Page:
Year-end FT-SE 100 predictions and tips for investors

Click to follow
The Independent Online

Economist, WI Carr

I DON'T KNOW why the market's fallen since February, but I'm not prepared to accept arguments like fear of rising inflation and liquidity shortages. Virtually everyone I know has reduced their inflation forecasts, and we have a liquidity surplus - although people are very, very nervous about committing their money to the bond market.

The market is probably headed further down - if the principle determinant is hedge fund operators who extend trends.

But then we should see a nice bounce.


Director, Legal & General

WE OBVIOUSLY HAVE a value driven market where all the people who bought bonds last year - and probably should not have - are selling them.

Equities went up on the back of bonds, and have come back on the back of bonds.

For equity markets to come back higher, they will have to detach from the bonds.

Our forecast for the index is 3,400 for 12 months' time.

If the bond markets stabilise, we could see that happen before Christmas.


Managing Director,

Investment Research

WE ARE in a normal bear market, where shares fall, then rally, then fall again.

We'll see support for the Footsie at the 2,800 mark. Then we're into the rally phase.

The market will stop worrying about inflation - for which there is little evidence, beyond a few rises in oil and other commodity prices.

It will be a sharp rally, because it has been a sharp fall.

Next year, we'll go into the third phase of the bear market, and shares will fall again.


Chief Executive,

Smith New Court

I THINK the market will steady and be around 3,200 by the end of the year.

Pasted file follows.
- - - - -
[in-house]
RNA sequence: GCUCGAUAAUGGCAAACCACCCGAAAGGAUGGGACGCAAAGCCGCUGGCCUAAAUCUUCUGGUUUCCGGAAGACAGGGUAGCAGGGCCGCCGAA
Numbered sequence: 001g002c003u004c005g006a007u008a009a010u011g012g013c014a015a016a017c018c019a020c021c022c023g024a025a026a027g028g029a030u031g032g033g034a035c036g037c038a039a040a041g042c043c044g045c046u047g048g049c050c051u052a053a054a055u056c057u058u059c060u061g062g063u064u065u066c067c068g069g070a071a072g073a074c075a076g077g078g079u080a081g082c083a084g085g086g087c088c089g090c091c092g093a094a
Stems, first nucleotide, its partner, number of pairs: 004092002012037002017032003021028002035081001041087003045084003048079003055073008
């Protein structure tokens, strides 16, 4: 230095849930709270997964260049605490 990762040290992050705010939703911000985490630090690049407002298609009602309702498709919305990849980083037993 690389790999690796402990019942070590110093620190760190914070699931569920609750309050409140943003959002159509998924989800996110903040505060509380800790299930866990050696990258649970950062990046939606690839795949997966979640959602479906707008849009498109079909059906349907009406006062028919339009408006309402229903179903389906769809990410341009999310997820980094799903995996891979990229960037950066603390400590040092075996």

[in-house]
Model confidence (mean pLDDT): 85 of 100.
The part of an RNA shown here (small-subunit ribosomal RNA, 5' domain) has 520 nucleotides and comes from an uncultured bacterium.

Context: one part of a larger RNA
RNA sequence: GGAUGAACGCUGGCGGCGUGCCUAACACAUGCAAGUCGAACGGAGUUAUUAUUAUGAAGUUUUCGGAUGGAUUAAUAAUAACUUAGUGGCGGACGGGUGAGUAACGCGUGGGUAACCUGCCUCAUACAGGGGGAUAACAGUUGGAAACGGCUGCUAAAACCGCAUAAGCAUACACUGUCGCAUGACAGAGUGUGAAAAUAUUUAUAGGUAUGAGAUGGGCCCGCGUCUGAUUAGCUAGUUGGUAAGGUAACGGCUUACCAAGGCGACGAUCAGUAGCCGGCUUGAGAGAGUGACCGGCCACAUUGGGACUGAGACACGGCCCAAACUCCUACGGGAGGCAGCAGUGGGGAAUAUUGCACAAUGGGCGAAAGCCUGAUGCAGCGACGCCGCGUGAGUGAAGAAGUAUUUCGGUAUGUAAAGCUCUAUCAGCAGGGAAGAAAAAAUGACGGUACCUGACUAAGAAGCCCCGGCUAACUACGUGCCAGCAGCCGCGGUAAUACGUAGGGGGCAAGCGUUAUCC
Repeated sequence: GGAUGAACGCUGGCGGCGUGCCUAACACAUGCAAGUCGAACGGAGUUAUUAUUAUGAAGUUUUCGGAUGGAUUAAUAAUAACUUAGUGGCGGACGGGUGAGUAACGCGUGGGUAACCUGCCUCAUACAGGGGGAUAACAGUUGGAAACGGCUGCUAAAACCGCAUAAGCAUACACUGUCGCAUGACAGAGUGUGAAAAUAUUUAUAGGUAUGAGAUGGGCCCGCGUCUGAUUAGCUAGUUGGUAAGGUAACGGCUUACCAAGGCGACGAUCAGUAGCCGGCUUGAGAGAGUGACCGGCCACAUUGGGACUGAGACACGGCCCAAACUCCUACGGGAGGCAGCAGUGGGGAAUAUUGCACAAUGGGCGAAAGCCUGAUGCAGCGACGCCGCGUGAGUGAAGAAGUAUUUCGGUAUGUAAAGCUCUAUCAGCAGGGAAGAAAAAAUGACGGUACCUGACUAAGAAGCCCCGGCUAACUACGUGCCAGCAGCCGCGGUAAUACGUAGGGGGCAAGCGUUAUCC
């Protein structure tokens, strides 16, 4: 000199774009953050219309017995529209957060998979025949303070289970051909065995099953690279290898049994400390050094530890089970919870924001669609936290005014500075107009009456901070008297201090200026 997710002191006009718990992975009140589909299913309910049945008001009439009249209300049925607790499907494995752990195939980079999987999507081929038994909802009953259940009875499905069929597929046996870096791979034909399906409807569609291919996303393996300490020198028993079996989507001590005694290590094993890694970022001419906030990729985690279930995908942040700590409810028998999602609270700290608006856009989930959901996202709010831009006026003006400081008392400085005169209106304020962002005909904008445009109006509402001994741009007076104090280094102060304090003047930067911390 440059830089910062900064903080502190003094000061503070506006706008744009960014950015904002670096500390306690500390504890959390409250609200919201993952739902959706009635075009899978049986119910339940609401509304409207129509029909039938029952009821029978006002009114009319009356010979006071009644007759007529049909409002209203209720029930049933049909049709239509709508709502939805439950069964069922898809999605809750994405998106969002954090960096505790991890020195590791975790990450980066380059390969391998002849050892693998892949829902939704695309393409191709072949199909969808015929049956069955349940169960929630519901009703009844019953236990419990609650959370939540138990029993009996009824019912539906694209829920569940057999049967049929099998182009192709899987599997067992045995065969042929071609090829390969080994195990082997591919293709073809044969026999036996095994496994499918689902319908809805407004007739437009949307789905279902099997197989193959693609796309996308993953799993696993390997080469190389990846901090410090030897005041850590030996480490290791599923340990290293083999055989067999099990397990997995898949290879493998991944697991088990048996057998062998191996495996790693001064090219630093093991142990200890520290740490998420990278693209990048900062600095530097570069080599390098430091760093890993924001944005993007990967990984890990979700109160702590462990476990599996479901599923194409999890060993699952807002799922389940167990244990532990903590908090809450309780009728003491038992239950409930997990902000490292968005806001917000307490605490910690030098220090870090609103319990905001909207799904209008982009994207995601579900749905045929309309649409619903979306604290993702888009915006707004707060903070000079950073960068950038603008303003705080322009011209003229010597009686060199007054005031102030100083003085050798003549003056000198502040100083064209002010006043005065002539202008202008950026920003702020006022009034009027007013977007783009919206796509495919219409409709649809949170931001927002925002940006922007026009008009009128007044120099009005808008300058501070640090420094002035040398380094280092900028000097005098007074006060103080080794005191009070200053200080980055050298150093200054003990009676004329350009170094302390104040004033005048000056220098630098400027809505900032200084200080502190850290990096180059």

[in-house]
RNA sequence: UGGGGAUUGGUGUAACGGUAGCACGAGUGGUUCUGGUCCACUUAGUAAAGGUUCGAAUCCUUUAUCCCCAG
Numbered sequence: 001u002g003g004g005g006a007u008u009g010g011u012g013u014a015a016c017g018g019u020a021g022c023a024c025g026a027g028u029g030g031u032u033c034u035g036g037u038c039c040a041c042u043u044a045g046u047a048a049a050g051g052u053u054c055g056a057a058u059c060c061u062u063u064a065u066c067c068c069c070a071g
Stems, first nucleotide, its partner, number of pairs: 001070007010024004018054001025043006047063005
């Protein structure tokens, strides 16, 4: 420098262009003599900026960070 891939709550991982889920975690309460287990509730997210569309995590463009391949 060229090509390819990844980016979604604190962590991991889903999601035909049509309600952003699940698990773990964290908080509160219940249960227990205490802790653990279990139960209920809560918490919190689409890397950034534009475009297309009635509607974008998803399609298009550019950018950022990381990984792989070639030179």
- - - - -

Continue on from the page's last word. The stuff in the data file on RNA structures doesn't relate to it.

The turmoil in the bond markets is a function of a liquidity crisis that could be being overdone. Bonds were hugely overbought.

When the markets reassert themselves, I think UK equities will offer reasonable value - barring political upsets.


Chief Executive, Postel

AT THESE SORTS of levels, the equities market is offering reasonable value - but nothing spectacular.

To be irresistible it would have to fall another 10 per cent. At that point it would be worth taking out a loan to invest.

We need stability in the bond markets for people to regain confidence.

I don't think there's anything in the fundamentals for bonds to collapse further.

Inflation will rise cyclically, but we won't see the excesses of the late 1970s or late '80s.


Managing Director,

Close Brothers

I MUST ADMIT, I don't understand it.

Most economic situations look favourable. It's a hedging boom, and it won't go away.

I think the market looks outrageously cheap, but I can't say 'buy equities' because the pattern looks so wrong.

We are doing no business, and I don't expect anything to happen until September.


Chief Economist,

Panmure Gordon

I THINK that the market is heading towards a low of around 2,300.

At this point, I see no reason to revise my year-end forecast, made at the beginning of the year, of 2,800.

The turmoil in the equity markets has been caused by a liquidity crisis that was caused by the bursting of the speculative bubble, and the overhang of positions typified by the hedge funds.

And at the same time, governments are continuing to draw on what little liquidity is available.


Stock Market Historian

COMMENTATORS talk of inflation and interest rate fears. But the more basic truth is that stock markets rise in only six years out of every decade.

The 10 increases in the 1980s were an aberration. For the rest of the year, history again provides the answer.

Big advances, such as the one in 1993, followed by two month- long declines, as we had in February and March, are followed by extremely poor trading conditions for the rest of the year.

The initial two-month fall averages about 50 per cent of the year's total decline.